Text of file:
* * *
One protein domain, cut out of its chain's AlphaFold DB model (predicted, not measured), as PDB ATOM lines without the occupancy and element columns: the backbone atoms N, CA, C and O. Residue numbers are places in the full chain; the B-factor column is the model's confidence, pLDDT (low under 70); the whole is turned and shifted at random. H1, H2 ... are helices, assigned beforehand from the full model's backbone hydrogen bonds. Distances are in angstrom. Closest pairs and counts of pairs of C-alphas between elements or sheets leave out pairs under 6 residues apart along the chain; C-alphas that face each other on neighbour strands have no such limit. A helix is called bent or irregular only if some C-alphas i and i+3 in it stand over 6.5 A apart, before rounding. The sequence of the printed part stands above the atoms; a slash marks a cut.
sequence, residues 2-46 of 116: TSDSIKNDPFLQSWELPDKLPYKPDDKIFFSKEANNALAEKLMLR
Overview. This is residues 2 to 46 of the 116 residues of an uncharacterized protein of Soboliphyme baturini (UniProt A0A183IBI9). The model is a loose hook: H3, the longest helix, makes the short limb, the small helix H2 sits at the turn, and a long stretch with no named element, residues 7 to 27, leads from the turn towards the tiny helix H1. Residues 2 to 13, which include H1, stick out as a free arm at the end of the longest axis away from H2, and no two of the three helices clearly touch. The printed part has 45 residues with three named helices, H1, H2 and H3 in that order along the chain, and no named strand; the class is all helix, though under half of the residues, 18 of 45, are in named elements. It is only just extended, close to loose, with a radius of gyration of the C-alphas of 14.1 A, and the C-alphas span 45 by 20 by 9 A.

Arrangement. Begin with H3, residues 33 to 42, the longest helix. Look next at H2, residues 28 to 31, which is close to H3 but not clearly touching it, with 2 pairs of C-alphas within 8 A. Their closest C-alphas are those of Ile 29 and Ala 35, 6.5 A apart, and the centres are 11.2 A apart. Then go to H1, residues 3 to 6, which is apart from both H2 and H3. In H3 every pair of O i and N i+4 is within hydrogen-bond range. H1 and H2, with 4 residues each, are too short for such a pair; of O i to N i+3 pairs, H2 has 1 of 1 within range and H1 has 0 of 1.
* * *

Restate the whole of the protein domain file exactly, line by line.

One protein domain, cut out of its chain's AlphaFold DB model (predicted, not measured), as PDB ATOM lines without the occupancy and element columns: the backbone atoms N, CA, C and O. Residue numbers are places in the full chain; the B-factor column is the model's confidence, pLDDT (low under 70); the whole is turned and shifted at random. H1, H2 ... are helices, assigned beforehand from the full model's backbone hydrogen bonds. Distances are in angstrom. Closest pairs and counts of pairs of C-alphas between elements or sheets leave out pairs under 6 residues apart along the chain; C-alphas that face each other on neighbour strands have no such limit. A helix is called bent or irregular only if some C-alphas i and i+3 in it stand over 6.5 A apart, before rounding. The sequence of the printed part stands above the atoms; a slash marks a cut.
sequence, residues 2-46 of 116: TSDSIKNDPFLQSWELPDKLPYKPDDKIFFSKEANNALAEKLMLR
Overview. This is residues 2 to 46 of the 116 residues of an uncharacterized protein of Soboliphyme baturini (UniProt A0A183IBI9). The model is a loose hook: H3, the longest helix, makes the short limb, the small helix H2 sits at the turn, and a long stretch with no named element, residues 7 to 27, leads from the turn towards the tiny helix H1. Residues 2 to 13, which include H1, stick out as a free arm at the end of the longest axis away from H2, and no two of the three helices clearly touch. The printed part has 45 residues with three named helices, H1, H2 and H3 in that order along the chain, and no named strand; the class is all helix, though under half of the residues, 18 of 45, are in named elements. It is only just extended, close to loose, with a radius of gyration of the C-alphas of 14.1 A, and the C-alphas span 45 by 20 by 9 A.

Arrangement. Begin with H3, residues 33 to 42, the longest helix. Look next at H2, residues 28 to 31, which is close to H3 but not clearly touching it, with 2 pairs of C-alphas within 8 A. Their closest C-alphas are those of Ile 29 and Ala 35, 6.5 A apart, and the centres are 11.2 A apart. Then go to H1, residues 3 to 6, which is apart from both H2 and H3. In H3 every pair of O i and N i+4 is within hydrogen-bond range. H1 and H2, with 4 residues each, are too short for such a pair; of O i to N i+3 pairs, H2 has 1 of 1 within range and H1 has 0 of 1.